In Latin America and the Caribbean, there are already thousands of people who have taken this risk and are committed to solving problems of all kinds, from environmental to financial, but with an important twist: the social impact.

“It’s that ability to bring a new idea, a new concept. The compilation of all these ventures has that characteristic that unites them: they seek a solution, but at the same time they add value to their industries,” says Alejandra Luzardo, a leading specialist in Innovation and Creativity at the IDB.

From artificial intelligence and sustainable foods, to apps that translate into sign languages, these are five of the most innovative and original ideas from Latin America. 

Agrotech: NotCo (Chile)

Is it meat? Is it milk? No, it’s a plant. That is the formula behind NotCo , a Chilean entrepreneurship that uses artificial intelligence technologies to develop foods that are traditionally of animal origin, but this time from plants and vegetables.

It is not new that the meat industry continues to be one of the most polluting in the world, not only through the emission of greenhouse gases, but also through the excessive consumption of water. Just look at the numbers: to produce 1 kilogram of meat, 13,000 liters of water are needed; this, while the meat industry causes 14.5% of the world’s greenhouse gas emissions, according to data from the Organization of the United Nations for Food and Agriculture (FAO).

NotCo was founded in 2015 by three Chileans —Matías Munchnik, Pablo Zamora and Karim Pichara— with the goal of making consumers’ eating habits sustainable. “It’s hard to make people aware. So we wanted to make people eat better, without realizing it,” Munchnik said in the 2018 edition of Demand Solutions Chile, the IDB’s Orange Economy and creative industries event. With the help of an algorithm that identifies food molecules, NotCo generates identical flavors: a blue cheese, for example, can be produced from fermented cocoa seeds, since they share 73 flavor molecules. “It takes a computer 0.1 seconds to decipher that,” says Munchnik.

The success of NotCo crossed the borders of Chile and has recently been chosen by Jeff Bezos to receive an investment of 30 million dollars. The investment aims to internationalize NotCo’s brand and products to markets such as the United States.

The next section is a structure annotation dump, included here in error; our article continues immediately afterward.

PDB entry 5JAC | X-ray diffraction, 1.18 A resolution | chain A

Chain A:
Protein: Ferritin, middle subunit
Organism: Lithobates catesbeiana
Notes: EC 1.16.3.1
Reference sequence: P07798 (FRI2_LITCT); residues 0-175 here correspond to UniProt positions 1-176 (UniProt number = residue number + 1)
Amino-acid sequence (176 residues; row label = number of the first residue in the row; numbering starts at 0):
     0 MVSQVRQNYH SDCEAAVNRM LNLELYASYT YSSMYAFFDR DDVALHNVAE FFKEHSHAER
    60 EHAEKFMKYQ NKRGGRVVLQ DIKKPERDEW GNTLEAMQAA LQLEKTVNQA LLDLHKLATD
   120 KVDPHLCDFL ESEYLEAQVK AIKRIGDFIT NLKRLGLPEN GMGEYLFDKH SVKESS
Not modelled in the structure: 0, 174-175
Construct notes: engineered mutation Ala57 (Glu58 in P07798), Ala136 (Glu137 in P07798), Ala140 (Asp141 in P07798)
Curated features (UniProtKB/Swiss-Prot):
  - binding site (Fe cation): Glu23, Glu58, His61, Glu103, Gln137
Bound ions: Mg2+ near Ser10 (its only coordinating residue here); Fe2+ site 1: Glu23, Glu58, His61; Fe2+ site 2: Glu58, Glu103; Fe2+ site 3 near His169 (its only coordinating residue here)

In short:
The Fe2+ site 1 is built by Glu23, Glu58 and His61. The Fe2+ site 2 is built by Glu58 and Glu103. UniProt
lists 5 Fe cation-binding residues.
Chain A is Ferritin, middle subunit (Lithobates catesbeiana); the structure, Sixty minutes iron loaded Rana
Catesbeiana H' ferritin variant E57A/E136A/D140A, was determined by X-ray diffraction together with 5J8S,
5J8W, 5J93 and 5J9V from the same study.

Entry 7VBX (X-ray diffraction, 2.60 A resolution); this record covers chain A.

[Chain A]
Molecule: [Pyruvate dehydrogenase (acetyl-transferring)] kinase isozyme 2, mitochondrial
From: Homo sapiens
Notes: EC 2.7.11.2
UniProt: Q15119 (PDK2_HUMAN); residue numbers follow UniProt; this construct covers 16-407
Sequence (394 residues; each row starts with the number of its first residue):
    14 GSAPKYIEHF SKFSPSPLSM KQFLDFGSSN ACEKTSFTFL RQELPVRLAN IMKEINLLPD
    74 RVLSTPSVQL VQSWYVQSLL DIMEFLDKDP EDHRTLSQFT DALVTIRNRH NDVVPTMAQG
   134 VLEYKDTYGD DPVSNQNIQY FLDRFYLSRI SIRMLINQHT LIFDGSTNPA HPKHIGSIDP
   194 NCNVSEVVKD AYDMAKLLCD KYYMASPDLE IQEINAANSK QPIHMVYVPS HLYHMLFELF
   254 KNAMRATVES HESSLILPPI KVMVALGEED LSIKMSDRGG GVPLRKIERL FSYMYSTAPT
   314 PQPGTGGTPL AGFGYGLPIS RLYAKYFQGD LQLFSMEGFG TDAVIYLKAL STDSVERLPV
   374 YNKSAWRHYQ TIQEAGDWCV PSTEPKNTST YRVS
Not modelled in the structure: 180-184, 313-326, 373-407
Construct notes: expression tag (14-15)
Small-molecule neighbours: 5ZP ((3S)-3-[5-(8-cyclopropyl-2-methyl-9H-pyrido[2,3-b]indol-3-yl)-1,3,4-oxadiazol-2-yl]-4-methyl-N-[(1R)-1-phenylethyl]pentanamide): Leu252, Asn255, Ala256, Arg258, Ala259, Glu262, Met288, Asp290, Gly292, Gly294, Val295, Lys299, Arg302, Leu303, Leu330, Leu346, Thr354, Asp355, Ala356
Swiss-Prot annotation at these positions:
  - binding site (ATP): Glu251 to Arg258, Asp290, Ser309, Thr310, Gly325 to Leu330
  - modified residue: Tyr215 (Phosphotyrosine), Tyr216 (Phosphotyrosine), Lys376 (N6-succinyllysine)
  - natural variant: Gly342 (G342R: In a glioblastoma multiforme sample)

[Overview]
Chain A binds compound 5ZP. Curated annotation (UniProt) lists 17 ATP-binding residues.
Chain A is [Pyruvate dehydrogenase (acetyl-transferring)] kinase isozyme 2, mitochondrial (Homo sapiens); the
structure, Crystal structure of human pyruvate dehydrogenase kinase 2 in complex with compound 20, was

Five Latin American Technological Innovations that have Improved Our Life

Fintech: Alegra (Colombia)

Do you have a small business and take your accounting in an Excel sheet? Are you thinking about how to compete with other large companies, whose accounts are processed in expensive softwares? We have good news: there is an open and affordable platform that helps you better organize the finances, inflows and outflows, invoices and purchase orders of your company. And best of all: it’s Latin American.

The solution is called Alegra , a platform founded by Santiago Villegas and Jorge Soto, two Colombians who, in January 2012, launched the first version of this accounting software for small and medium enterprises (SMEs) in Colombia.

Today, Alegra is now available for SMEs installed in Chile, Costa Rica, Spain, the United States, Mexico, Panama, Peru, the Dominican Republic and Colombia, with a goal of expanding to other markets in Latin America. In November 2017, Alegra already surpassed the 100,000 registered companies throughout the region.

“Cloud services are going to transform business in Latin America in the coming years, and we want to be the ones that help small and medium enterprises to enter the cloud,” says Jorge Soto. Alegra is available in optimized versions for mobile and web, and can be used for free for 30 days as a trial, while full plans range from 25 to 75 dollars per month. But attention: foundations and educational institutions have access to the platform at no cost.

Health: HandTalk (Brazil)